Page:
Seeks to explain the survival of the Local Education Authority (LEA) as an organizational form despite the significant reform of UK education that created a hostile environment for them.
Adopting a historical perspective and drawing on neo‐institutional sociology, analyses the structuration of the educational field and the survival strategies of three LEAs, from 1988 to the mid‐1990s. The evidence base is some 100 semi‐structured interviews conducted between 1993 and 1997 with local education officers, head teachers and members of Boards of Governors.
The paper shows that LEAs have been able to continually transmute structures and reproduce social systems that secured their continued and major involvement in education. Coping strategies were designed that reduced their own bureaucracy, built partnerships and new patterns of coalitions with schools, and discouraged a broadening of the organizational field.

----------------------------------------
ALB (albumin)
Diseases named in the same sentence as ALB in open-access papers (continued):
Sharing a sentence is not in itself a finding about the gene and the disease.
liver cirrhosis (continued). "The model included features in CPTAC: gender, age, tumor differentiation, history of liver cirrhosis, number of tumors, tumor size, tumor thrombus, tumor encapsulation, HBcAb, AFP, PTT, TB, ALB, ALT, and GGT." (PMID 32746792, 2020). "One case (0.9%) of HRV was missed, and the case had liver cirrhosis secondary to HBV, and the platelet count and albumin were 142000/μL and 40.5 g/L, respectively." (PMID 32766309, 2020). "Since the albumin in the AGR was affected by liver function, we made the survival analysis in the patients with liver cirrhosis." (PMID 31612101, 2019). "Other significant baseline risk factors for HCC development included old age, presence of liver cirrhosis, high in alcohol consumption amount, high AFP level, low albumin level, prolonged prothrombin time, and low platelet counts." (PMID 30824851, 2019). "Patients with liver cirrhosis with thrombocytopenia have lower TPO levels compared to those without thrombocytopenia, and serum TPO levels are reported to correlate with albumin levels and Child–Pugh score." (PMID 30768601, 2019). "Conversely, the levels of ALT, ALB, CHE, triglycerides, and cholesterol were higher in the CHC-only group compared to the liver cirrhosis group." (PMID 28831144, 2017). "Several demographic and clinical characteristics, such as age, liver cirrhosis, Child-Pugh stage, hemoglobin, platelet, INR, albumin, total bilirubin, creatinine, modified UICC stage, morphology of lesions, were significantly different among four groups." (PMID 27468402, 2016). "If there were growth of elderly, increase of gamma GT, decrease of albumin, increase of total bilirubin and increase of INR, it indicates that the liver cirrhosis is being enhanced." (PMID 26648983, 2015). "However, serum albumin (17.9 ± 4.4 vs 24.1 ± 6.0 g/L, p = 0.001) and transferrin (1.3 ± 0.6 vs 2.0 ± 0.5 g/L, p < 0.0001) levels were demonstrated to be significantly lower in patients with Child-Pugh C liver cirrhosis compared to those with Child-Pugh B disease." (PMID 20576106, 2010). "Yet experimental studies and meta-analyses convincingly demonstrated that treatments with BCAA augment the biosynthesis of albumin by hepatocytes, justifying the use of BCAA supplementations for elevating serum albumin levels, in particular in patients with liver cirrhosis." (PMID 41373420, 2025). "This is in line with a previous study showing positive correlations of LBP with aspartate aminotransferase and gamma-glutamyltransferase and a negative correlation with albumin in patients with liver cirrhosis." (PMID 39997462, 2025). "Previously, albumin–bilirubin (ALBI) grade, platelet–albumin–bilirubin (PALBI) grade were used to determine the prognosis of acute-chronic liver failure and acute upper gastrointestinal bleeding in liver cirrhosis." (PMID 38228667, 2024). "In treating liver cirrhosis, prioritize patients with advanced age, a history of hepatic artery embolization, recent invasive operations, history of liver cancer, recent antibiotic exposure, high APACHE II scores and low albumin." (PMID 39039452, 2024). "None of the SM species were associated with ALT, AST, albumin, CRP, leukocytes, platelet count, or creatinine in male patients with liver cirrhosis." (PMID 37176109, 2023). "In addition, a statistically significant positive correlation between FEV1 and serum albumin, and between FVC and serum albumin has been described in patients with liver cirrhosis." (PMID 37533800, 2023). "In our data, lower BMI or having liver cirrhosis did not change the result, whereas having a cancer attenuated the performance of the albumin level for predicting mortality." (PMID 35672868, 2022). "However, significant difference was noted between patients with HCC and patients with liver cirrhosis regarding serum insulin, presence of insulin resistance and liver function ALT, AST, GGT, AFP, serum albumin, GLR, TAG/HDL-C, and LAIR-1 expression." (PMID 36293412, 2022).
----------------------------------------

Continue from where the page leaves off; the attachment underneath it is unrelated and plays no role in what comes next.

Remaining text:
Although the evidence comes from just three LEAs, survival strategies appear to have been adopted across the country, but there may be regional variations that could be further explored. In addition, parents were not interviewed, and issues of parent power and the nature of relationships between parents and other participants in the organizational field would be fruitful areas for future research.
In practice the system of education remains dominated by the producers of education, although the head teacher has more and the LEA less power than previously.
The historical perspective offers an understanding of institutional context by focusing on changes over time and generates insights on how organizations behave and develop.
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